From capturing the interests of investors to pursuing venture capitalists, funding will bolster you from a young startup to a full-fledged enterprise. But when success stories emerge from garage labs and makeshift basement offices or when ideas evolve on tight budgets and are sold for millions later, the question every entrepreneur must ask themselves is whether their business really needs funding, or more pertinently, whether funding is required immediately. Before you seek out an investor, watch out for these signs:
Image : shutterstock
You need to have a solid business plan down in writing to show what you intend to achieve and how investors will benefit from your business. Moreover, you need to invite the right investor – someone who shares your passion and sees potential in your vision. It matters more who invests in your idea rather than how much is invested towards your idea.
Ask yourself: What is my aim/end goal? How will I run the business? How will I manage the finances and, in turn, grow my business?
The question to ask here is: how much funding do you not need? Put together a spending plan to analyse how every rupee invested will be spent. Identify what you can do differently. Are there cheaper alternatives, for example, to the software you require? Can you spend time building a tool that will address your business needs? This forensic analysis will not only help prune the frills from your list but also help you understand how much you actually require to achieve your vision, which brings us to our next point.
It is important to understand why you’re doing what you’re doing. Most entrepreneurs get lost in the demands of the moment and often lose sight of their short-term, mid-term or long-term vision. Your vision needs to dictate the pace of your business and its requirements at any juncture. A little bit of introspection and planning will help you understand what the actual needs of the business are at any given time, keeping in mind your mid-to-long term goals. This may, in turn, reveal if you need to step up the pace by fundraising or if you still need to grow your business through efficient bootstrapping.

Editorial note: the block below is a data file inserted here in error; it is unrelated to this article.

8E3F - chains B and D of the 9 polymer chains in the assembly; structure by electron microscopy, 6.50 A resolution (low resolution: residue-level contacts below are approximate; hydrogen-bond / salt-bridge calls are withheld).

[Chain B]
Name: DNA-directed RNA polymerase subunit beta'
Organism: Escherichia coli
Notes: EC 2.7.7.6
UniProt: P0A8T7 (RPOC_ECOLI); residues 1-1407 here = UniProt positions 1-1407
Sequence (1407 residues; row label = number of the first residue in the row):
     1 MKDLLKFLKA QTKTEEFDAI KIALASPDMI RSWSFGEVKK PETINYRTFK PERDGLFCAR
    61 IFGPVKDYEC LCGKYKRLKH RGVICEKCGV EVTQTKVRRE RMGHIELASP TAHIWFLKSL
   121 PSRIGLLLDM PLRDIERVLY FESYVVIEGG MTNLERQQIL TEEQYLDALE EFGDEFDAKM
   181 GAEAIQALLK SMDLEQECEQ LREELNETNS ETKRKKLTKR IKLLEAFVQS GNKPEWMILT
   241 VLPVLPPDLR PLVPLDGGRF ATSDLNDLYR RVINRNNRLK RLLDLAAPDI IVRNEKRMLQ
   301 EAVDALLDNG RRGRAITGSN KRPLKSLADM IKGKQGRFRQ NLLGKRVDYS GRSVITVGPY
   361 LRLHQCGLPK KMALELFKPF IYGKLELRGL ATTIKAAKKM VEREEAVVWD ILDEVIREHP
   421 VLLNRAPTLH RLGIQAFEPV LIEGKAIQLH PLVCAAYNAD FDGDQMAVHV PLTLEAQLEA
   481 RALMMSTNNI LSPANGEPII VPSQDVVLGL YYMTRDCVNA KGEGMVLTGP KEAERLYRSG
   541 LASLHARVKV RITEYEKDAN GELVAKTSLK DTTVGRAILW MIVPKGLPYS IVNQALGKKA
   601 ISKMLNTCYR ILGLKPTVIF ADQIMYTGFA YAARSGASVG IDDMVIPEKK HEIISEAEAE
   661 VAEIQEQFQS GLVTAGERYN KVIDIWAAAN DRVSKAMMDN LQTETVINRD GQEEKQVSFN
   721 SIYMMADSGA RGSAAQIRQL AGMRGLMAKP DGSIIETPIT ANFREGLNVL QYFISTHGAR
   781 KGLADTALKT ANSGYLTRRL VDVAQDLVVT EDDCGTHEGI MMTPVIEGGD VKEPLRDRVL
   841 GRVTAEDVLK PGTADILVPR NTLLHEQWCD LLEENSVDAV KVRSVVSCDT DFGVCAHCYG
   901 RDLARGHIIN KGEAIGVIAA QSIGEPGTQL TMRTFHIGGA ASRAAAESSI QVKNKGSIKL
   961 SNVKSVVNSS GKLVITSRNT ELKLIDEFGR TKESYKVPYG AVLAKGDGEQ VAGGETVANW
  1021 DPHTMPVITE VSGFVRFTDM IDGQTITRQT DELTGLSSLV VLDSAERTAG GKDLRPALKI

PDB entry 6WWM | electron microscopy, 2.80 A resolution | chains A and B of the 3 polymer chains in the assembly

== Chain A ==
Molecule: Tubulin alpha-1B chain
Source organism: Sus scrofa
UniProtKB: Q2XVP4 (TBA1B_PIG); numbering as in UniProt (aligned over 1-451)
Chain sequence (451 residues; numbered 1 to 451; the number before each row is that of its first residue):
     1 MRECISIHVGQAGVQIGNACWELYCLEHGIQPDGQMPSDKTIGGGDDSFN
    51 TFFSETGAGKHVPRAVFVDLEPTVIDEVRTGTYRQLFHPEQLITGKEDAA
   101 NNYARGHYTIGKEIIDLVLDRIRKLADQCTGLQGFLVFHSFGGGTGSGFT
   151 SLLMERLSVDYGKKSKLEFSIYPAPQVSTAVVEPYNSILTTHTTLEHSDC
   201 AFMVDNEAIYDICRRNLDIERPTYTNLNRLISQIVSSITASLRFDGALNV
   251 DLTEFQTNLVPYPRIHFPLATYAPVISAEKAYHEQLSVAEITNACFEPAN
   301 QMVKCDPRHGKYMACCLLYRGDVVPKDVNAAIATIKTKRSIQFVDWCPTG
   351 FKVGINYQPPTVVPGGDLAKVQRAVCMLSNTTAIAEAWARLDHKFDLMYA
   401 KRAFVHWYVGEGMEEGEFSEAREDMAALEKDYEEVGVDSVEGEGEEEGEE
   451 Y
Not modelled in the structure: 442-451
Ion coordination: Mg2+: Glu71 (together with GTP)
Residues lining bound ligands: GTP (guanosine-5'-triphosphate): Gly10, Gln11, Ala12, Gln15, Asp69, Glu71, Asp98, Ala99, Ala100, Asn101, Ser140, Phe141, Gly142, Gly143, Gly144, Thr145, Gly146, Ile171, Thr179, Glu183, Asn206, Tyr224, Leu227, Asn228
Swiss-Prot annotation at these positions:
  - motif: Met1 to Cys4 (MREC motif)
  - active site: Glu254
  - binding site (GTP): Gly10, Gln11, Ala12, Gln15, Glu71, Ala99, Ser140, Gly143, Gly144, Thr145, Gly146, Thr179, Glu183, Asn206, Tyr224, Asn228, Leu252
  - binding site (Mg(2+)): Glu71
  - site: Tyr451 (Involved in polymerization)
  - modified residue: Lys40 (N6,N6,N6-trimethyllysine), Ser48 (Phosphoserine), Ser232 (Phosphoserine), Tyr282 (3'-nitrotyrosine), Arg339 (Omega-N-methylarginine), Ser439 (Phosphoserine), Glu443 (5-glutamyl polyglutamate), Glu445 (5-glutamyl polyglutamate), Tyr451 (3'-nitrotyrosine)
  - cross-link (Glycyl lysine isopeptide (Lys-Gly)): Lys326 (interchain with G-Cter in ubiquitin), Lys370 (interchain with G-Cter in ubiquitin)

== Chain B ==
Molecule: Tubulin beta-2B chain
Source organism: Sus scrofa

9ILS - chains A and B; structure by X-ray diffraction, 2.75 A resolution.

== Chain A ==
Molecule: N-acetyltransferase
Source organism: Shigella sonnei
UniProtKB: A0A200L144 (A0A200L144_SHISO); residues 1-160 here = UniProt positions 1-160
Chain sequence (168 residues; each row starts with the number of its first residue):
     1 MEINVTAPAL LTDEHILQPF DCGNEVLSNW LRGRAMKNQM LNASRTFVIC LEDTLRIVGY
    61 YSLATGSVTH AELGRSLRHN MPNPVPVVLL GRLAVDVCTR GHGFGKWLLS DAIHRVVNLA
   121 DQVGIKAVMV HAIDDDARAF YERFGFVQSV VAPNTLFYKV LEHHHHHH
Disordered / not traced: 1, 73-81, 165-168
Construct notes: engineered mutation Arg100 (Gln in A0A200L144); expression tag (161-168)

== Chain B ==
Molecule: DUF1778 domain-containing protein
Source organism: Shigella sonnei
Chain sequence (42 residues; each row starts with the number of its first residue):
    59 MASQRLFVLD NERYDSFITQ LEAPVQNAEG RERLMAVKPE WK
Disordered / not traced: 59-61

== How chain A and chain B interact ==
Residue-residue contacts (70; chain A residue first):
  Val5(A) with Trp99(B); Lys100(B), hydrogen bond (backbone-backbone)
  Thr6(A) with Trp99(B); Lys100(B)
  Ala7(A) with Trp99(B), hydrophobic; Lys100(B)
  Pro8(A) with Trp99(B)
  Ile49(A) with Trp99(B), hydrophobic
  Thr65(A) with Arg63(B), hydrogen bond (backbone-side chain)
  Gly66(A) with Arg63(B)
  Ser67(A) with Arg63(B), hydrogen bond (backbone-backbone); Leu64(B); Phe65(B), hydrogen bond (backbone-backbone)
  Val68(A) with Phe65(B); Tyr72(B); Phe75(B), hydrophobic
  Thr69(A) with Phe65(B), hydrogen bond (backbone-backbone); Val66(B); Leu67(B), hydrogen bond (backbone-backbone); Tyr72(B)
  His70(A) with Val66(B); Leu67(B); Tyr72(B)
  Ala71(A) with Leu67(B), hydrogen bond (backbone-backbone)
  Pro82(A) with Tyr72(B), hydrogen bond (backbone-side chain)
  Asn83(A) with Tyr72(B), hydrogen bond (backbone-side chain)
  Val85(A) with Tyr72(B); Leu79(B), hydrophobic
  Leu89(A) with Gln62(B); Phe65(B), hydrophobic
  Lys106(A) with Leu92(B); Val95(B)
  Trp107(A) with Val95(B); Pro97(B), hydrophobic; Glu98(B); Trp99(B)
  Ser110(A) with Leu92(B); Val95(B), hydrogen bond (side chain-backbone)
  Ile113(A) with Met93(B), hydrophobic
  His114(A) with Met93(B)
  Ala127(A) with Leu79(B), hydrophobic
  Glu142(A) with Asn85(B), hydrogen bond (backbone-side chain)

Once your business plan is in place, map out multiple ways to achieve your goal in one-three-five years’ time. While one option may or may not work, it pays to have other channels and pathways to reach the same goal. If the scale of your vision could benefit from funding, your backup plans also give you more leverage when you speak to an investor.
It’s key that you understand where you are on your path towards the finish line. Where you are in the timeline is also a good indicator of whether you need the funding. If you’ve just started out, for example, don’t be too quick to raise money, especially when bootstrapping is an equally viable option. Keep in mind that the sooner you sell equity, the sooner you lose leverage, and your vision will no longer be just yours.
There is no point in raising funds for a product which isn’t market-ready. The time spent in fundraising should be used in innovation and improvising the product or service through beta-tests and customer interaction. First, understand what makes your product click, or not click. If the business has been prematurely scaled without a proper understanding of what the customer truly wants or needs, the business will fail to take off – with or without the funding.
Do you identify with any of these signs? If so, then it’s probably best that you put off that funding for a later time.